Sexytime opens on a bit of a bum note: a prolonged, wordless re-enactment of one of the oldest stories of lust and temptation that goes on that little bit too long and makes the audience impatient for things to get going. It does a bit of disservice to Sexytime, a comedy on sex and what it means to be sexy that, for the most part, succeeds.
Once the performers allow themselves to speak, things rapidly improve. Comedic partners Tessa Waters and Kai Smythe, hailing from Melbourne, host the show as two wildly different but equally absurd characters, Woman and Man. Waters is a sharp and entertaining host, delightedly chewing on a comically vague accent and relishing her simpering putdowns towards luckless audience members. Smythe plays something else entirely, a wild-haired, wild-eyed maniac who communicates solely in grunts, howls and suggestive gestures. Smythe is both fiercely committed and physically talented, though the shtick wears a little thin towards the end. Despite their contrasting personas the pair clearly have great chemistry, no mean feat when one performer doesn’t talk.
The humour is very dependent on facial expressions and loud noises. This isn’t to say that such things aren’t funny (they are), but different audience members may find their tolerance for gurning expiring at different points. The skits are mostly wordless and rely on the performers’ physicality. Sometimes it really works, such as in a sequence towards the end which re-enacts all the clumsy romance of a drunken tryst beginning in a club. Other segments, like a slow-mo symbolic swordfight, fall a little flat and leave the audience mildly amused but hardly rolling in the aisles.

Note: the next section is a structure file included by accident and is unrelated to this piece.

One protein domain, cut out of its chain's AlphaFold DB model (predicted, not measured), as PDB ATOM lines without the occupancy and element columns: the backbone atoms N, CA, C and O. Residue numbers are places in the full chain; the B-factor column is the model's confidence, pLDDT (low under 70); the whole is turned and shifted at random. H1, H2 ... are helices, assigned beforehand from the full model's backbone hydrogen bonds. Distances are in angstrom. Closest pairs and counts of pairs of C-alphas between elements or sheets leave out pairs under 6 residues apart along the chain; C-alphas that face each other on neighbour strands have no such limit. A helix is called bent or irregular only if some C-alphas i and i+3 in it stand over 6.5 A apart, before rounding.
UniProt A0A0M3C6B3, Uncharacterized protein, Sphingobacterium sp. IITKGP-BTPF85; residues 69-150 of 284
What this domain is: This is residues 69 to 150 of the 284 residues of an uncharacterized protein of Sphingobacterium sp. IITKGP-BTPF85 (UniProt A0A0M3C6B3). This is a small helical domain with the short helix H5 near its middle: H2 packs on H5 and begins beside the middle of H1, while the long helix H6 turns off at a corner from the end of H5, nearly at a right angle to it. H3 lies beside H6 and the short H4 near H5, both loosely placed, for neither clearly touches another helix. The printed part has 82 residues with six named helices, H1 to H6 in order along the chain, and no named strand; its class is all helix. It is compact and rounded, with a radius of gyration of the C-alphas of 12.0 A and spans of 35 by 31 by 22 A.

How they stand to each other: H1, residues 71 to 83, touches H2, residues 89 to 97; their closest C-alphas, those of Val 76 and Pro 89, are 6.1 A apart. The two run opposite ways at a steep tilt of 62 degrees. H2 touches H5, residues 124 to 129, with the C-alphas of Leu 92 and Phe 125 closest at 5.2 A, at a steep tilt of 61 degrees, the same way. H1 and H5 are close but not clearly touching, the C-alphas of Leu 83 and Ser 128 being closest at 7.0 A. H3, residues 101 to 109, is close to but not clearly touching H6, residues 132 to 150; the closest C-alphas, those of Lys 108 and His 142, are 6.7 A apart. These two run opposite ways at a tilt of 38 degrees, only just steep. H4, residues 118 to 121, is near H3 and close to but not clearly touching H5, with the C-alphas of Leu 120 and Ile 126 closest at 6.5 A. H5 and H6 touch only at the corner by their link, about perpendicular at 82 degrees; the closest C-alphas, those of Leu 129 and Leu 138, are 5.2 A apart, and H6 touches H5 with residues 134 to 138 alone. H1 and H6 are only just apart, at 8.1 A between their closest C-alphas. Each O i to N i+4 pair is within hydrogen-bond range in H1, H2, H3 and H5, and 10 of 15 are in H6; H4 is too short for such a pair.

You won’t see anything quite like Sexytime at the Fringe. It’s a bold piece of comedy, kept afloat through its lulls and rough patches by the charm and talent of its performers. If you don’t like your comedy to be brash, or vulgar, or to contain frequent mimed humping, you would best steer clear. For everyone else, there’s some raunchy fun to be had here.